My girlfriend and I are ridiculous. We are currently in a long distance relationship fraught with complications. We spend hours video chatting, on the phone, messaging and sexting. We talk about everything and nothing, giggling, crying, bemoaning circumstances, repeating, “I miss you” and “I love you” over and over like a couple of teenagers.

When we met in real life fire warnings were set to red, high alert. Within a half an hour we were naked. We held hands as we walked and talked exploring the city where we’d decided to rendezvous. We’d stare at each other, grinning like fools, aching with want and desire. On a carnival ride we held onto each other with no intention of letting go because clearly we were going to fall, how we landed depended on we cushioned it for each other.

My girlfriend is a sexy nerd. She talks to me about the mystery of sea creatures, rodents and other wild things. She quotes research articles and academic scholars, she Googles everything. She has a big beautiful brain, a wicked sense of humor and takes my breath away every time I look at her. She is an incredibly talented writer who shows me how to be a better one. I want to be the best version of myself because of her.

She reads queer romance novels. I have never read any kind of romance novel. She tells me that we are like one. This makes me cringe. Especially when she says that the language we use is similar. My discomfort makes her laugh. And yet, I am far more romantic than her. She is relatively stoic (though I have cracked the code). She says romance novels are filled with daunting circumstances and obstacles not unlike our own. And even though you know how the story will end it is these things that make it so compelling.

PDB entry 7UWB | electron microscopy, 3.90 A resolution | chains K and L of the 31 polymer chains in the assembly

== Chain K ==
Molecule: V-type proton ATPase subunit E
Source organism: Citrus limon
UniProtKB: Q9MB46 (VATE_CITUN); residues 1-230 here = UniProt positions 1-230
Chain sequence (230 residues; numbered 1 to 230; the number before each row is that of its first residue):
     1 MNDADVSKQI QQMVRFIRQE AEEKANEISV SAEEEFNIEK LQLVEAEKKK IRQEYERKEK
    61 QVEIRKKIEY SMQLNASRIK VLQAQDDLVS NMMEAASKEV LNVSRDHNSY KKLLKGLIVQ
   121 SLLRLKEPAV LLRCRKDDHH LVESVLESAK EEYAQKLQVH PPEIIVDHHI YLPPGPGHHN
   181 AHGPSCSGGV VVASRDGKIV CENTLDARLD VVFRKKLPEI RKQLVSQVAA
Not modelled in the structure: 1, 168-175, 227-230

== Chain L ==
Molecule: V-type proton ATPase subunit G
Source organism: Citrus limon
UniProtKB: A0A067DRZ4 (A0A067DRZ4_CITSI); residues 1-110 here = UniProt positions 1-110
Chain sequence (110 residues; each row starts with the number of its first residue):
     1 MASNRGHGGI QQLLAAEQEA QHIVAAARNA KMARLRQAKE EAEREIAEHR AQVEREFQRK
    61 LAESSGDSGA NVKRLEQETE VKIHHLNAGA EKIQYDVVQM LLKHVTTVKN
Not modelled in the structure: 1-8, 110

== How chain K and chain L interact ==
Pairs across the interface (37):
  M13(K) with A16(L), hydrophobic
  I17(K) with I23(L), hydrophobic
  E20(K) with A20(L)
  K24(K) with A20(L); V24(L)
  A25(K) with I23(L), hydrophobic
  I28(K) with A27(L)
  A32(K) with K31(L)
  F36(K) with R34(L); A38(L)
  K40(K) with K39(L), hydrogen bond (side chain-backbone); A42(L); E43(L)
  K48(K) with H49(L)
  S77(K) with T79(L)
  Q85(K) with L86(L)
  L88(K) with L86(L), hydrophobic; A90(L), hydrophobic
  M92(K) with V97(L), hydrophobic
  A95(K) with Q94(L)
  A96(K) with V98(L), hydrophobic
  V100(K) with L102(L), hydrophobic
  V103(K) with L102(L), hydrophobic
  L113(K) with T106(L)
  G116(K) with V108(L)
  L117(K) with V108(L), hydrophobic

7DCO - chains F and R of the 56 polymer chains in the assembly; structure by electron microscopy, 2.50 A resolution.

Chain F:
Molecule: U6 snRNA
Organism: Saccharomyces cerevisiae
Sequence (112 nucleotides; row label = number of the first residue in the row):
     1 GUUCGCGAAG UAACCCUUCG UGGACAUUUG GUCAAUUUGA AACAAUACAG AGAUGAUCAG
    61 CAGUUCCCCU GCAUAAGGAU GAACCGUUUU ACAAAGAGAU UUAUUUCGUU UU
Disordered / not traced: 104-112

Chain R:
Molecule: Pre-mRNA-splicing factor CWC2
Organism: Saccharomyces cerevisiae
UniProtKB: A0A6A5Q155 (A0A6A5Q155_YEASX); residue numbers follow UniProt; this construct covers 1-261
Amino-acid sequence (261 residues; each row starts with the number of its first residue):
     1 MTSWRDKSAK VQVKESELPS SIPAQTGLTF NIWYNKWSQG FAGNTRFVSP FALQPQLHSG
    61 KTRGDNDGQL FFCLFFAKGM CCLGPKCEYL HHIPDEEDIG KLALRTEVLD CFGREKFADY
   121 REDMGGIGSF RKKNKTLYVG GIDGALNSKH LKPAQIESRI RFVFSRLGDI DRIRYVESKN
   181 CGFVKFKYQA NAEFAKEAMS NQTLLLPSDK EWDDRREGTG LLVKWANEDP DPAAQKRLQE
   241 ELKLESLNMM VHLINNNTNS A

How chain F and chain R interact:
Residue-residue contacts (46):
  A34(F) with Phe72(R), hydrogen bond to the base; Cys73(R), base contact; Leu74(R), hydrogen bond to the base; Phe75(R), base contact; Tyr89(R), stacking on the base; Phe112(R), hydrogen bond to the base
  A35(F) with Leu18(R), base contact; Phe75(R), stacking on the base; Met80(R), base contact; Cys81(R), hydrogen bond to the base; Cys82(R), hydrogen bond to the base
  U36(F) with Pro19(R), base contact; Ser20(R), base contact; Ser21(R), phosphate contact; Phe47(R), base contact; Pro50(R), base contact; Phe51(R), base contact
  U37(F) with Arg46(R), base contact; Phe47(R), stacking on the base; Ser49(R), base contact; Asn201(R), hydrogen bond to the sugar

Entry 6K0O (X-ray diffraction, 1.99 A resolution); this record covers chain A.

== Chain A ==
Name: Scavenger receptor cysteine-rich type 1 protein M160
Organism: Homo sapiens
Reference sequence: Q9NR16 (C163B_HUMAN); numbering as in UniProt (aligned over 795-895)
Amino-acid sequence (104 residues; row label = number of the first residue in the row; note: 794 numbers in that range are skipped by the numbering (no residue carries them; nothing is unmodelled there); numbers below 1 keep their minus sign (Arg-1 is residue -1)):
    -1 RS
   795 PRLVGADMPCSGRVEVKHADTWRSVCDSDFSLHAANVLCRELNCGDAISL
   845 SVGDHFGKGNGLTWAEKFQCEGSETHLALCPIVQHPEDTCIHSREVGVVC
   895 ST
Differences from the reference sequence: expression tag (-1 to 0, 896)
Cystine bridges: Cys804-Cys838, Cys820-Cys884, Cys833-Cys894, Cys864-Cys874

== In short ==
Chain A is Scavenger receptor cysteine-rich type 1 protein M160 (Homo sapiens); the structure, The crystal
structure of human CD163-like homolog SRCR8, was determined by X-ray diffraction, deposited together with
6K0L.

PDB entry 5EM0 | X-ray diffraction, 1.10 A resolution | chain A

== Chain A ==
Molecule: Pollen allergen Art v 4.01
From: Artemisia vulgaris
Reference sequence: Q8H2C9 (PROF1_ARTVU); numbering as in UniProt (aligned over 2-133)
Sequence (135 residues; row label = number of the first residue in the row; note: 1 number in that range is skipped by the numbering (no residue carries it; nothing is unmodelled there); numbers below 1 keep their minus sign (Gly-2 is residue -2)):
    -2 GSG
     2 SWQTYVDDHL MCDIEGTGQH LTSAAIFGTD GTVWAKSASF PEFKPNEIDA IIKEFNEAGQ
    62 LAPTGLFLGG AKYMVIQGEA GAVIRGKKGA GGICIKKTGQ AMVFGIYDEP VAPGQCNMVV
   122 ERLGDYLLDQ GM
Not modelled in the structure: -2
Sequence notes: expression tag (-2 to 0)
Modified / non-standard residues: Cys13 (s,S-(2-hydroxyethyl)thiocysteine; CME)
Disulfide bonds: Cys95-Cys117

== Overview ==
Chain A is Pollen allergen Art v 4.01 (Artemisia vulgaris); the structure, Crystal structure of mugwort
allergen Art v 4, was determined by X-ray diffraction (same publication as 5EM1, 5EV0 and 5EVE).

My life derailed when I was seventeen. She has her own teenage story. We’ve declared this love story our teenage re-do. This, this is worth holding out for. This is that teenage feeling.

(Song recommendation by Erin L. Cork)

Carly recommends “Too Much” by Carly Rae Jepsen

My sophomore year of college was a haze of marijuana smoke, trying to impress the frat brothers by going shot-for-shot, dancing in the center of the room. Carly Rae Jepsen’s “Call Me Maybe” wasn’t a new release in 2013 but was a group favorite, a staple at parties. I had the privilege of lurking in the house when those parties were over, the security of a group of lmen who’d protect my girlfriends as they slowly began to experiment. A safe place for excess. Though the boyfriend who introduced me to the frat wasn’t worth the drama, and though many of the friendships turned out temporary, Carly Rae Jepsen still transports me in an instant to sweat on my neck, a hundred people crammed into a little room, singing. Happy. Cool.

Six years later, I’m getting ready for work in Orange, California. It’s April and getting warm enough to hang out on the front porch again. I don’t trust Spotify’s taste in recommendations — it keeps throwing me fouls — but I’m giving my Discover Weekly a try. And as I wing out my eyeliner and lean in closer to the mirror, a shiny, familiar voice rings over the lilting, unfamiliar beat:

Am I bad for you?
’Cause I live for the fire, and the rain, and the drama too, boy
And it feels like you never say what you want
And it feels like I can’t get through, babe

Ooh, that melodramatic boy.

When I party, then I party too much
When I feel it, then I feel it too much
When I’m thinking, then I’m thinking too much
When I’m drinking, then I’m drinking too much

All those shots. Those crowded rooms.

I’ll do anything to get to the rush
Now I’m dancing, and I’m dancing too much
So be careful if you’re wanting this touch
’Cause if I love you, then I love you too much

I listen on repeat till it’s time to go to work. Dance around my house to “Too Much” when I get home again. Transported, if only for that instant, by Carly Rae Jepsen back to sweat, back to dancing, singing, happy. Cool.

(Song recommendation by Carly Madison Taylor)